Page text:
A Walk Through Montrose in 1929 (Part 4)

We continue our trip back in time with a walk through Montrose in 1929. Last week we were in the Montrose Hotel (now Andersen’s Pet Shop). We’re back on the sidewalk on the south side of Honolulu Avenue in front of the hotel. We stand still and take a look around.

Having just come from Montrose in the present, the most glaring difference we notice is the lack of shade in 1929 Montrose. There are no street trees at all and the bright sun glares down on the stores. Most of the stores have ample canvas awnings over their front façade to provide some shade. Some of the awnings are retractable and in fact we can hear the squeak-squeak sound of one of the stores down the way cranking out his awning for the day.

We notice another thing we don’t see in modern Montrose. Looking down at the ground we notice big oil stains where the cars park. Three distinct stains in each unoccupied parking spot – engine, transmission and rear differential. Those old cars leaked more than cars do today.

The street is wide as there isn’t the landscaping we enjoy in the present. And it’s all nose-in parking, the cars made up mostly of Ford Model Ts, a few Model As, and a smattering of other brands.

We also notice the streetlights. They look like the same ones we have in modern Montrose! But we remember that the ones we have now are reproductions of the streetlights that Montrose had in the ’20s.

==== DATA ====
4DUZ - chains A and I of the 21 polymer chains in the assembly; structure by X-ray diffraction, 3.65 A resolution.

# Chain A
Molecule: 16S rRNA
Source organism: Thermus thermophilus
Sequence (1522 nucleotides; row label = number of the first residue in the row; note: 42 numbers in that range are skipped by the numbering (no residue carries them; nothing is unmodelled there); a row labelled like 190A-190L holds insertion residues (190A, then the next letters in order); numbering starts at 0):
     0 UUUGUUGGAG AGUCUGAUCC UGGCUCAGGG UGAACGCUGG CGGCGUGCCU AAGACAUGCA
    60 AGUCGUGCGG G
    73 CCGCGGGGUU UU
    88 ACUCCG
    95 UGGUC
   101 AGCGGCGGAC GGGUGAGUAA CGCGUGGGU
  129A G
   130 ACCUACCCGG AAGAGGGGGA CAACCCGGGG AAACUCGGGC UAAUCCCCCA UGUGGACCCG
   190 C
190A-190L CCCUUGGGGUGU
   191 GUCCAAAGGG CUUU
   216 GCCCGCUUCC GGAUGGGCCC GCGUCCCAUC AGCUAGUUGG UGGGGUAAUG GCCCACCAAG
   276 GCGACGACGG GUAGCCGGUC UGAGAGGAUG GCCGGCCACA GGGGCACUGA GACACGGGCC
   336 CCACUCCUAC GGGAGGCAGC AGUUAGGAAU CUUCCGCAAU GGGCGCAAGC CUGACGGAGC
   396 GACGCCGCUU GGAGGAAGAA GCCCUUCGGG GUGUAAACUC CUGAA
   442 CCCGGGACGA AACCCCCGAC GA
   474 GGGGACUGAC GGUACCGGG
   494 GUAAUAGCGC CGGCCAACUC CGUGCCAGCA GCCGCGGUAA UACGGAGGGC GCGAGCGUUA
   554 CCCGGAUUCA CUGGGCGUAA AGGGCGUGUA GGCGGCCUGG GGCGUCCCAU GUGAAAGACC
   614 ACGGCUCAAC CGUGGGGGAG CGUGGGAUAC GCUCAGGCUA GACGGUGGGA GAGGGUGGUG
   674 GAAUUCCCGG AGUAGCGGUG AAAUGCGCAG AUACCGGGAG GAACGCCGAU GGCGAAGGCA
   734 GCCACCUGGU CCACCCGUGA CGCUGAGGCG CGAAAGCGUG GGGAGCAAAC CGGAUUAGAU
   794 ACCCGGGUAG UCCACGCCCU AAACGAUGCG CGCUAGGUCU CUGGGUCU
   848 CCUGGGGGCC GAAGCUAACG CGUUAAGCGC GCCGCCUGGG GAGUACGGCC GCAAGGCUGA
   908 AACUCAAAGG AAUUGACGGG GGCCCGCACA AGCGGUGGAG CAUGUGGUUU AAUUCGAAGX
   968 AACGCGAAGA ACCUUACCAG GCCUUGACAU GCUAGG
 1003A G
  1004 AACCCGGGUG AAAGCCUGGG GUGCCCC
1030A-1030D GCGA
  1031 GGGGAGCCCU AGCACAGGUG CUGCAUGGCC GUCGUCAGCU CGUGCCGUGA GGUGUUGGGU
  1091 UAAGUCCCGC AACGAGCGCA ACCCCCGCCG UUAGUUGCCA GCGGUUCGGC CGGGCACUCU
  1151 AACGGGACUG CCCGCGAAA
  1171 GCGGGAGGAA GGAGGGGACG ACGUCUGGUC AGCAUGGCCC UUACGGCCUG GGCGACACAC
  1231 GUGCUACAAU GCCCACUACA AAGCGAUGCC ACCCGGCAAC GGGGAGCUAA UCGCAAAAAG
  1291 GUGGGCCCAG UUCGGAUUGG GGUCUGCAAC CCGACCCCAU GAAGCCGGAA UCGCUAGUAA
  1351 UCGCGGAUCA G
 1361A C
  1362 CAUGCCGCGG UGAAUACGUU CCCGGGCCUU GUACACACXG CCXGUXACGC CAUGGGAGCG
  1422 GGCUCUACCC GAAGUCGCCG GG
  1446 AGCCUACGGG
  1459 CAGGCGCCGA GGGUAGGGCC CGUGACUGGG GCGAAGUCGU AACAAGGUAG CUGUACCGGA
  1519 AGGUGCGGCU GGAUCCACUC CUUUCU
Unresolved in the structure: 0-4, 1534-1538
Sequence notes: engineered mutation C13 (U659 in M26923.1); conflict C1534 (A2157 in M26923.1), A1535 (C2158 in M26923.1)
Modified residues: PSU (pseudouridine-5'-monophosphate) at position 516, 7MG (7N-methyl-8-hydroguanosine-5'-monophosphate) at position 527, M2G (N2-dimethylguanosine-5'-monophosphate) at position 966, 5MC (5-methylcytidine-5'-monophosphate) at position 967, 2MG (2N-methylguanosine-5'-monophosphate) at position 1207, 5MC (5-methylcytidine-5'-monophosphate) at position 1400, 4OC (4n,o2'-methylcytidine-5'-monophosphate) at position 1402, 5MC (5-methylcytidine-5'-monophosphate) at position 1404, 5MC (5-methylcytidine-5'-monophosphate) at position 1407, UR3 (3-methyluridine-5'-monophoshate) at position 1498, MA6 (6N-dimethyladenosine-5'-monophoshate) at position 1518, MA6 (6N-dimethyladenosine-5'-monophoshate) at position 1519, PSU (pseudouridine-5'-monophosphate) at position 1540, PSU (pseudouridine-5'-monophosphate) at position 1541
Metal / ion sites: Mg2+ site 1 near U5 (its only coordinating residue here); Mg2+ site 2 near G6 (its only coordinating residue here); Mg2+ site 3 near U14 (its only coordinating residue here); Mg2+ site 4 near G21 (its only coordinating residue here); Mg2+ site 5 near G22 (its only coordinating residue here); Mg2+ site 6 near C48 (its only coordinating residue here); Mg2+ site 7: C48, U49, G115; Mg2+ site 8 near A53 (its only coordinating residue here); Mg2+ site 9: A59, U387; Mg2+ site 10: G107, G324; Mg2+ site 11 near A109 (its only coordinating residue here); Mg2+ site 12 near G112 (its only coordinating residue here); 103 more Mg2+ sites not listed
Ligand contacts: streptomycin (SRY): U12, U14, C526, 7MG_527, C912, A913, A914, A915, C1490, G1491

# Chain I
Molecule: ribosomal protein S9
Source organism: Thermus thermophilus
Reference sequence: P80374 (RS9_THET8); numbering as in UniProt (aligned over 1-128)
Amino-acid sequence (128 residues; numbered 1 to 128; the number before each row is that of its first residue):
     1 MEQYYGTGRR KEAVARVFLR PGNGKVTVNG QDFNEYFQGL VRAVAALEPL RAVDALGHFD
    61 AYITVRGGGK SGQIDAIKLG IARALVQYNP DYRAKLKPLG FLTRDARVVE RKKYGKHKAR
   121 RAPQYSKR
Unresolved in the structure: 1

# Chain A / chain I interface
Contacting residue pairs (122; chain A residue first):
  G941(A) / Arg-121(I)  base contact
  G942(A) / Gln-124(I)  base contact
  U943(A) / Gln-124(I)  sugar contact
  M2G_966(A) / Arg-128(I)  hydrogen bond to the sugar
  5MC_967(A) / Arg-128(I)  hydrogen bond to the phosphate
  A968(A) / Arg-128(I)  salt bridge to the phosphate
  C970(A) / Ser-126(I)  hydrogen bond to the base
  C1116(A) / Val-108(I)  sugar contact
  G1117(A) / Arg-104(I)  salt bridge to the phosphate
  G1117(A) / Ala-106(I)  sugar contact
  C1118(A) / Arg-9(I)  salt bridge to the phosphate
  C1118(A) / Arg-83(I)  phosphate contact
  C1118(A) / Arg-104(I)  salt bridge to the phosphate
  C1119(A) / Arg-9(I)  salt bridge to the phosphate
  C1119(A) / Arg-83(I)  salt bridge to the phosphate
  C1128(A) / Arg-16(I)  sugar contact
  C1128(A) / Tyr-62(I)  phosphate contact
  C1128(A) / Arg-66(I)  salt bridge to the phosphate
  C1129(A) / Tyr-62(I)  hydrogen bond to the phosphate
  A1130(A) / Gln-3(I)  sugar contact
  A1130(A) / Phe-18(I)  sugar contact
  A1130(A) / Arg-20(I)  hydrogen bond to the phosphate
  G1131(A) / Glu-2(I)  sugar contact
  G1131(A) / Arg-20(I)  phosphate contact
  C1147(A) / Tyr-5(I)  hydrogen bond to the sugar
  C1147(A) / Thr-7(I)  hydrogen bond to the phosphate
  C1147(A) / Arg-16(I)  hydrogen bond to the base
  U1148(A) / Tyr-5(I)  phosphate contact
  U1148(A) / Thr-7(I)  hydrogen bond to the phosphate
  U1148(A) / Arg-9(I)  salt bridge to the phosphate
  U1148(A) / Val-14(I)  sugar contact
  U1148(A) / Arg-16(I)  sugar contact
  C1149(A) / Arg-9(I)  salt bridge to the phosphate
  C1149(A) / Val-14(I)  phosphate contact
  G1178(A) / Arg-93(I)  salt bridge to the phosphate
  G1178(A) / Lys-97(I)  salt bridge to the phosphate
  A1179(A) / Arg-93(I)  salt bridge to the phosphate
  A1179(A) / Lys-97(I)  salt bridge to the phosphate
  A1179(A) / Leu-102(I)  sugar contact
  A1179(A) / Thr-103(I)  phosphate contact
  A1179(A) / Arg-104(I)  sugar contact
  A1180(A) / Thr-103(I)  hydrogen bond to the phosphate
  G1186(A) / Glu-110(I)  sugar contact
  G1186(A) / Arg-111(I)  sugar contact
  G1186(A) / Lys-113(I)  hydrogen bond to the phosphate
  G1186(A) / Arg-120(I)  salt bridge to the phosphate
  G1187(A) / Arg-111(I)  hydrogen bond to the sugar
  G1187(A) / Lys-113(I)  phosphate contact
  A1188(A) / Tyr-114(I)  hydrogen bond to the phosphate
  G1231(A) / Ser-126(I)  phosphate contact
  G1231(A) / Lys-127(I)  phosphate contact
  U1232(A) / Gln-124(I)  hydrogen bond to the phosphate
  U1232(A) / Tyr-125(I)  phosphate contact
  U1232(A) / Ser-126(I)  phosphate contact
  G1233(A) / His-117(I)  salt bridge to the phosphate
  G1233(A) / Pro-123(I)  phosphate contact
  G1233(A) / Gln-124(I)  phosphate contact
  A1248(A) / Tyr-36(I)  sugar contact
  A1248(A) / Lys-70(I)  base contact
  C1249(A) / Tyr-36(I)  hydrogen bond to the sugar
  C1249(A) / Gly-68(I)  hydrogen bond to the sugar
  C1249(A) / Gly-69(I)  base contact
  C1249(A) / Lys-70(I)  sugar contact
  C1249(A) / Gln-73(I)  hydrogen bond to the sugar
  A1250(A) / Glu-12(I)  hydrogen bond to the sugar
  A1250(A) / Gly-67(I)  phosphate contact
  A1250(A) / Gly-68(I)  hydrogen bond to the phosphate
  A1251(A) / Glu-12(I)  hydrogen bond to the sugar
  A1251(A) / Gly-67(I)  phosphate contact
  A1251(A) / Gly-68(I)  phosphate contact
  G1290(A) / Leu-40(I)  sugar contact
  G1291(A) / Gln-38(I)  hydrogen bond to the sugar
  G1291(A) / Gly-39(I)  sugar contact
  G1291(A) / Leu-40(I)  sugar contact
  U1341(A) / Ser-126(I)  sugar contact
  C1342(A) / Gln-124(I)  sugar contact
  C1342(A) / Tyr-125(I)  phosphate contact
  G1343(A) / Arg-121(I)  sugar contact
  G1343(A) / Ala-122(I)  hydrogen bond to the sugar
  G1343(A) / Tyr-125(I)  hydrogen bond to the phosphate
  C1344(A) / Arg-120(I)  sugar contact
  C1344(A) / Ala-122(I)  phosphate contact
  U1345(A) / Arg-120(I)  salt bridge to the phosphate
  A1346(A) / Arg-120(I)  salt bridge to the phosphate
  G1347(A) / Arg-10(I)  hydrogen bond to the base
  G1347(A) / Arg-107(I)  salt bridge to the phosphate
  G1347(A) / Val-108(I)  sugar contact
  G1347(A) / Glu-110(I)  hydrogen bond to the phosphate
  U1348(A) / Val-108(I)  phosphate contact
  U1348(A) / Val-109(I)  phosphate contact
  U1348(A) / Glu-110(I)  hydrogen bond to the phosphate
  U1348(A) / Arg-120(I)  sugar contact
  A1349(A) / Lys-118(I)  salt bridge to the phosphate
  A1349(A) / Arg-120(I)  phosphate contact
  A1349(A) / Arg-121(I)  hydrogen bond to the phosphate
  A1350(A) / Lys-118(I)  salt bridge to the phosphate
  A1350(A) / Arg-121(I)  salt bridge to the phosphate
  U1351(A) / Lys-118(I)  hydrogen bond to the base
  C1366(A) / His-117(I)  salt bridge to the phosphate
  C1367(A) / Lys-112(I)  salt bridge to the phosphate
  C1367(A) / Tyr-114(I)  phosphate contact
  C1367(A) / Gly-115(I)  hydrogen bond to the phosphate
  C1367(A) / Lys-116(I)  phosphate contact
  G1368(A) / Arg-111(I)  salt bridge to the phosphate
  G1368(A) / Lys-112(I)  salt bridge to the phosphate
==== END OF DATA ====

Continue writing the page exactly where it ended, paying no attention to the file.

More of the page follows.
Looking up we see a heavy wire strung across the street. It’s held up by poles on either side. In the center of the wire over the street is a big wooden sign spelling out Montrose in big white letters. We can see it also has small colored lightbulbs outlining each letter. Around the M-O-N-T are green lightbulbs, and around the R-O-S-E are red lightbulbs. Below the wooden Montrose sign hangs another sign proclaiming, “The gateway of the Verdugo Hills.” The two signs swing in the wind and we think to ourselves that these hanging electric signs couldn’t last too long in our strong Santa Ana winds.

We look directly across the street at a big two-story brick building (that’s the Black Cow restaurant today). The bottom floor appears to be a car dealership. We see two cars inside the building, both big sedans. It’s the Fairbanks and Fee Pontiac dealership. We look at the windows of the second floor (windows are now stuccoed over) and we can see it’s an office. Writing on the window tells us it’s the office of Dr. Longman, dentist.

We look to the right of the car dealership and there’s a single-story store selling radios (now the Star Café). It’s distinctive in that it has a tall radio tower on its roof. We look to the left of the two-story car dealership and there’s another single-story store (now Technix Academy and Nix Marie dress shop). One side of the store is a laundry service and the other is a jewelry store.

Next to that (where Lost Books is) is a vacant lot. On one side of the vacant lot is a tiny whitewashed shack with a front door and two small windows. A blade sign over the front door says, Abe’s Shoe Shine and hanging below that a key-shaped sign that says Keys. A Black man is out in front of the building sweeping the sidewalk. That’s Abe Williams, the owner. (Abe’s Shoe Shine became Abe’s Lock and Key, still in business today, further down the street. It was remarkable in that it was a Black-owned business in a very White community!)

Sharing the vacant lot (where Lost Books is) is a tiny building on wooden skids, parked in the dirt of the lot. That’s the office of Andy’s Transfer (still in business on Verdugo Road). Their office is on skids so they can drag it easily to another vacant lot when the current one is developed.

Next week we’ll continue walking west on Honolulu in our time-travel adventure.

Mike Lawler is the former president of the Historical
Society of the Crescenta Valley
and loves local history.
Reach him at